1,090 reputation
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bio website foxfirekitty.wordpress.com
location New England
age 37
visits member for 2 years, 4 months
seen Apr 18 at 13:09

Business systems analyst.


Feb
12
answered How do I help a child overcome Severe difficulty with Task Initiation?
Feb
12
comment How to teach my daughter to get the shampoo rinsed out of her hair throughly?
You could give her only the right amount in a paper cup (we got to fill the cap of the bottle when I was a kid) to help with the measuring part.
Feb
12
answered What can I do to get my 5 year old to have respect and self control?
Feb
12
comment How to keep jaundiced two-day-old awake during breastfeedings?
These are good suggestions. I'd add: my sister-in-law lightly flicked her son's nose or gently blew in his face. Singing to my eldest worked, but put the younger one to sleep even faster. The younger one liked to listen to nonsense noises (like 'om nom nom nom') and that would keep him awake long enough to nurse.
Feb
12
comment 3 year old with vicious temper
@Jax I'll put it here. This one is a scholarly review article about differences that children exhibit in response to abuse. (I'm not suggesting there is any abuse in your household, but exploring the interaction between genetics and behavior is probably relevant to you.) If you can't access the article, you can search for the title and find the complete pdf.
Feb
12
comment 3 year old with vicious temper
@Jax I don't know how experienced you are with scientific articles. You might start here. Here is another one that is more accessible to the laity. Searching for "genetic sensitivity aggression" will give you some good hits. You might also add "children" on the end. I have one more link, too long for this comment, so...
Feb
10
comment 3 year old with vicious temper
@Jax I agree about the possible genetic component. This kind of temper can signal a genetic sensitivity to adrenaline or testosterone, and it can be successfully controlled with cognitive-behavioral techniques once your child is old enough to be aware of what's going on. (It's similar to how anxiety disorders can sometimes be treated.)
Feb
3
comment All of a sudden my daughter thinks she isn't reading well, because sometimes her fluency slows
I wonder if reading aloud her own complex and nuanced stories would give her more confidence. Also, having the opportunity to practice passages on her own before reading in groups might make her feel more comfortable.
Feb
3
comment Parent's in law who can't be trusted to baby-sit want to - how do we figure this one out without hurting them?
+1 They don't get a vote. Absolutely this.
Jan
23
comment How do I address a teacher humiliating my son by calling him a “tattletale”?
When I was in first grade, my teacher told my mother that I was very patronizing toward the other children. My mother didn't tell me this until I was in my twenties. I wish she had told me when I was six and explained what it meant. It would've saved me a lot of heartache.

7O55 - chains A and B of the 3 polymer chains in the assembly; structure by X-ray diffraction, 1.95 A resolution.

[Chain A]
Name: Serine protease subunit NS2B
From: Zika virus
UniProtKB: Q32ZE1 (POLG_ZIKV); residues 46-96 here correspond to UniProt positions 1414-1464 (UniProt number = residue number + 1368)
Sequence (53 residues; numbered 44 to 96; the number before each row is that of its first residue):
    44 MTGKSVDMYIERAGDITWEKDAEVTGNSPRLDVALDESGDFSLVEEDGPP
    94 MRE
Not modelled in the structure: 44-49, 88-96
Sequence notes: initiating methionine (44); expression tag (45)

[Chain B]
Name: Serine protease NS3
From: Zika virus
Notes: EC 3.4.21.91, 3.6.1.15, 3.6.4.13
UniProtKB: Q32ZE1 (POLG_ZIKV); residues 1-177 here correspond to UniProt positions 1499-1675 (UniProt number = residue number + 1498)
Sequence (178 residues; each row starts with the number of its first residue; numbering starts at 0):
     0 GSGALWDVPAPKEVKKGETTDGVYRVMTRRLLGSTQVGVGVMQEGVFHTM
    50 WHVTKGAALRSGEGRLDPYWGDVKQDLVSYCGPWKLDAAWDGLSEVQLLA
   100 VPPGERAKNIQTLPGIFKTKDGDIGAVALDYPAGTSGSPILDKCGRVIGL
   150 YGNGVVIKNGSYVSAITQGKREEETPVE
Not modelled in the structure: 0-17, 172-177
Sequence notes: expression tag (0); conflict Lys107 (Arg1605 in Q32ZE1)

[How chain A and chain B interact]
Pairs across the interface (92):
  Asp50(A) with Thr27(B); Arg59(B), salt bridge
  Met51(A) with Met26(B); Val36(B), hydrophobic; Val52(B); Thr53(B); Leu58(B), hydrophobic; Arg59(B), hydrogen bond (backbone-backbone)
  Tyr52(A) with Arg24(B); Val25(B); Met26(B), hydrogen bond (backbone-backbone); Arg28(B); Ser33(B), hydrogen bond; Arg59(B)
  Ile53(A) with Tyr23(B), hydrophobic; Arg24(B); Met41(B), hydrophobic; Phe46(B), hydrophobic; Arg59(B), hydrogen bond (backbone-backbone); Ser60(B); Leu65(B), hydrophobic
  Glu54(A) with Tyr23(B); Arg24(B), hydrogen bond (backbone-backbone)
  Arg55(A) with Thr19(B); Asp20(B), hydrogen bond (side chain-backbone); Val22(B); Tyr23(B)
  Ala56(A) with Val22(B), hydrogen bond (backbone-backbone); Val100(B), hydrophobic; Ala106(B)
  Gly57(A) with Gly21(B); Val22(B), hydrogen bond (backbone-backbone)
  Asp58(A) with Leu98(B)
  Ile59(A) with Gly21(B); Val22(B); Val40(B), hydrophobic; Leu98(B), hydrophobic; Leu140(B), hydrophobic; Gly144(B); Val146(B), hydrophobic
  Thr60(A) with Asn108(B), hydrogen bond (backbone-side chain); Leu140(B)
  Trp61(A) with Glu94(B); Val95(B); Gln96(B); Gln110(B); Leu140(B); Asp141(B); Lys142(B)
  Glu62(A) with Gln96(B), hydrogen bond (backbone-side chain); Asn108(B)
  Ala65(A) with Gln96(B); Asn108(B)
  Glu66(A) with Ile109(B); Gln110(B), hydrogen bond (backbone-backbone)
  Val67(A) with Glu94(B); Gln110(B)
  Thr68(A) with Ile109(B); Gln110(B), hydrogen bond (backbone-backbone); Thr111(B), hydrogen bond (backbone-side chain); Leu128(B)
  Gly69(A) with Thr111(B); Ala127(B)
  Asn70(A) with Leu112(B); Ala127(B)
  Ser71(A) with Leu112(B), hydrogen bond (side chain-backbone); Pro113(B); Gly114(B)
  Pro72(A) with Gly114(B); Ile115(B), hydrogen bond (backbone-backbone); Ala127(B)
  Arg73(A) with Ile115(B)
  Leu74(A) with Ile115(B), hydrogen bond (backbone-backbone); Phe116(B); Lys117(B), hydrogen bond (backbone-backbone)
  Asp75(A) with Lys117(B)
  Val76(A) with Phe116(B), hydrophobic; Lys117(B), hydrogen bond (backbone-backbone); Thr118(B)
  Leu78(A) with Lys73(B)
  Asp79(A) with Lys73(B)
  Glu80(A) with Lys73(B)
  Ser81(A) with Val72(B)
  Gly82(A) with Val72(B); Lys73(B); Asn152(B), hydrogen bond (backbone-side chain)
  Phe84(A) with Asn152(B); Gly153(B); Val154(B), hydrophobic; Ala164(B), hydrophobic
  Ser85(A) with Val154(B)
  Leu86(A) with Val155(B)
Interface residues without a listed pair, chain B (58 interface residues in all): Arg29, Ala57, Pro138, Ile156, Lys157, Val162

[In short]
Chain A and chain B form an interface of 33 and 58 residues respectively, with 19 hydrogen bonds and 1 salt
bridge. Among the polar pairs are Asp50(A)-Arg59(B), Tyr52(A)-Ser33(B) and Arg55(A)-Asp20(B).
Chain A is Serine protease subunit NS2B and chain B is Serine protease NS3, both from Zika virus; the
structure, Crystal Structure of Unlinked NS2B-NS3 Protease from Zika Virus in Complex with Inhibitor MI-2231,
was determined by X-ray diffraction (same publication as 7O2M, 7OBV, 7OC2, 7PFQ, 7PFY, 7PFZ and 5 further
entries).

Jan
16
comment Strategies for difficult bedtime routine for young toddler
Two and a half is a great age for timeouts. Is it possible that he is transitioning out of needing naps? My eldest gave his up around 3 years and the youngest around 2 years, and the 'symptoms' were similar in terms of insanity at bedtime. We ended naps and moved bedtime up almost two hours and that did the trick.
Jan
16
comment Toddler and Reading
Also, this one is about an older child, but has some useful information about how kids learn to read: parenting.stackexchange.com/questions/6320/…
Jan
16
comment Toddler and Reading
Related: parenting.stackexchange.com/questions/6055/…
Jan
16
comment Toddler and Reading
He should point at the words. A 21-month-old is plenty old enough to be taught that squiggly marks carry meaning. She's old enough to be recognizing letters even.
Jan
10
comment How old must a baby be to be lifted under its arms?
Baby lifting has supplanted traditional weight lifting in many American suburbs. They key thing to remember is lift with the legs, not lift by the legs.
Jan
10
answered Discipline for a 3 and 5 year old
Jan
10
comment How to break the cycle of lies?
What I'm thinking of is something like "Are you full?" and if he says yes, you take his plate or whatever. In this case, you don't care if he's truthful or not. There's no checking, no dwelling on it. If he's lying, his consequence is being hungry. There is no reward in either case.
Jan
10
comment How to break the cycle of lies?
Are you sure (you probably are) that he really understands what you mean by lying? It sounds almost like he is trying to play a cutesy game, maybe modeling behavior he has seen in friends or on TV? Also, is it feasible to avoid asking him questions that require factual answers? In other words, can you avoid (for a while) setting up situations that provide him the opportunity to lie?
Jan
1
revised Toddler started to not fall asleep anymore
minor orthographic edits
Jan
1
suggested suggested edit on Toddler started to not fall asleep anymore